Disclosure — I'm not a neuroscientist. I'm a trained scientific and technical communicator by education, and a human recovering from a nerve injury that leads to episodic bouts of chronic pain. So, I've learned some things about nerves, brains, and mental health management in coping with chronic conditions.

The biggest thing I've learned is — humans are remarkably good at compensating for stress, for doing what they need to do to get through hard moments and hard times. However — that ability comes with some cost. It takes energy and resources and available brain space to process and cope with that stress. The longer the stress (could be literal physical pain, could be deep emotional distress) continues without reprieve, the more likely a brain will reach a point of complete overwhelm — a state known as "flooded" and often named "burnout" — and be unable to process anything.

How a person responds to that overwhelmed state is unique to the individual, but it can present as anger, sadness, depression, anxiety, and exhaustion. Once you've reached that point, it is almost impossible to function effectively. There is no processing capacity left for anything — your brain simply says "No. I'm done." You will not do your best work no matter how hard you try, and trying will likely make the overwhelm worse.

We don't want anyone on our team to get to the point of overwhelm, so we have checks and systems in place so folks have time and space to de-stress. We don't work overtime. We have 20% days for learning new tools and skills. We have a #kudos channel to express appreciation and gratitude. (Did you know it takes 5 positive interactions to balance every negative one?) We offer feedback as positive suggestions whenever possible. We have a #discuss-wellness channel where we can opt-in to discussions about mental health and overall wellness, and share articles about how brains work, and research about effective tools for dealing with things like chronic pain, or anxiety, or depression. We also have a #discuss-gainz channel for discussions about workouts, nutrition, and physical accomplishments. Bodies and brains both want to be healthy, but the needs of individual team members means that sometimes those discussions are better to be kept separate.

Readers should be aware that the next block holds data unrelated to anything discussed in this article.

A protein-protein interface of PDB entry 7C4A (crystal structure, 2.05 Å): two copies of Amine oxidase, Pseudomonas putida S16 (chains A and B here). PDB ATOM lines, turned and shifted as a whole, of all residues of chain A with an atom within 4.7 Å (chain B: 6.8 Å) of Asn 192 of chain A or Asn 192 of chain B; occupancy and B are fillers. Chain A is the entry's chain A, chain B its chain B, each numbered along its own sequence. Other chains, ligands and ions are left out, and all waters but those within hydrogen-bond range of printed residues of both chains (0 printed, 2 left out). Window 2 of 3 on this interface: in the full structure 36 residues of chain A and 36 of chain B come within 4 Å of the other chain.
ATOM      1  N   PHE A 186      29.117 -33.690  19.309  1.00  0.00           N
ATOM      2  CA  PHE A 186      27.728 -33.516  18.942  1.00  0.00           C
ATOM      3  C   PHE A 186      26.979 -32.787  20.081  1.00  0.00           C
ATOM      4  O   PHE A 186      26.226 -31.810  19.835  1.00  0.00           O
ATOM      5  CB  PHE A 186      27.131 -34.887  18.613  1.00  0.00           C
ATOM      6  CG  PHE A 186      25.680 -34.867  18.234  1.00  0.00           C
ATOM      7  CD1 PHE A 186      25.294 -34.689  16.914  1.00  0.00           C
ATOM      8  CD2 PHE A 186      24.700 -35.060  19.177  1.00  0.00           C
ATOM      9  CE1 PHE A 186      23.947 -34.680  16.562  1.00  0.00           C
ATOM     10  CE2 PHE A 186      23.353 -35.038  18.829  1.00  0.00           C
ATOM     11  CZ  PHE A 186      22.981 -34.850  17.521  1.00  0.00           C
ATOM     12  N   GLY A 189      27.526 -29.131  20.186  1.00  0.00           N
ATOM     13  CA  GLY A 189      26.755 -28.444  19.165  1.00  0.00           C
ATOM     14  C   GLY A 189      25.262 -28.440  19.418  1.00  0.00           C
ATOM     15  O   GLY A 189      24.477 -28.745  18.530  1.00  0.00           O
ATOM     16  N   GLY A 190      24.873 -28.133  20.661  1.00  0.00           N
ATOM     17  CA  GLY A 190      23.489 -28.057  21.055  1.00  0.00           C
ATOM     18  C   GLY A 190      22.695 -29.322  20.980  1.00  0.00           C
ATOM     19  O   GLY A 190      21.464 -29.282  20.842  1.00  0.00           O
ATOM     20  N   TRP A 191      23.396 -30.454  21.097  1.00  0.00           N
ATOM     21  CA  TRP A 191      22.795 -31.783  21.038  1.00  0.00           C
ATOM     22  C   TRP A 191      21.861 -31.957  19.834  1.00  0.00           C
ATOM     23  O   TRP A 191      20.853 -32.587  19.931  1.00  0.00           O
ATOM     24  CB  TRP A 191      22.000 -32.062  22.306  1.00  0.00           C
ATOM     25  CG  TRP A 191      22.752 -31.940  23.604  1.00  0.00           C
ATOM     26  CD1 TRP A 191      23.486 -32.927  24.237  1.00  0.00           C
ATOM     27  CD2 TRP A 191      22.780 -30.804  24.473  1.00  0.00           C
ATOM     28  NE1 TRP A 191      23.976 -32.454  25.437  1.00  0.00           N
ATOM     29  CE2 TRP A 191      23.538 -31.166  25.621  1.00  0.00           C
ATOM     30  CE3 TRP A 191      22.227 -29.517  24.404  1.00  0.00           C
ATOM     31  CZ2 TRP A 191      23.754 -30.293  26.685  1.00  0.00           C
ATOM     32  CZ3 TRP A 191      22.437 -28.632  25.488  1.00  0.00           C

Making space and having systems that support a remote team to practice self-care, stress-management, and overall wellness also makes space for team members to bring their whole selves and best work to their everyday job. In these times of a global pandemic, that practice is even more critical.

Additional Resources

May is Mental Health Awareness Month. If you need support for your own mental wellness, the National Alliance on Mental Illness: is a good place to start.

Tips for talking about mental health:

Chronic illness and Spoon theory:

Emotional flooding:

Get our latest insights in your inbox:

By submitting this form, you acknowledge our Privacy Notice.

Hey, let’s talk.

By submitting this form, you acknowledge our Privacy Notice.

This site is protected by reCAPTCHA and the Google Privacy Policy and Terms of Service apply.

Thank you!

We appreciate your interest. We will get right back to you.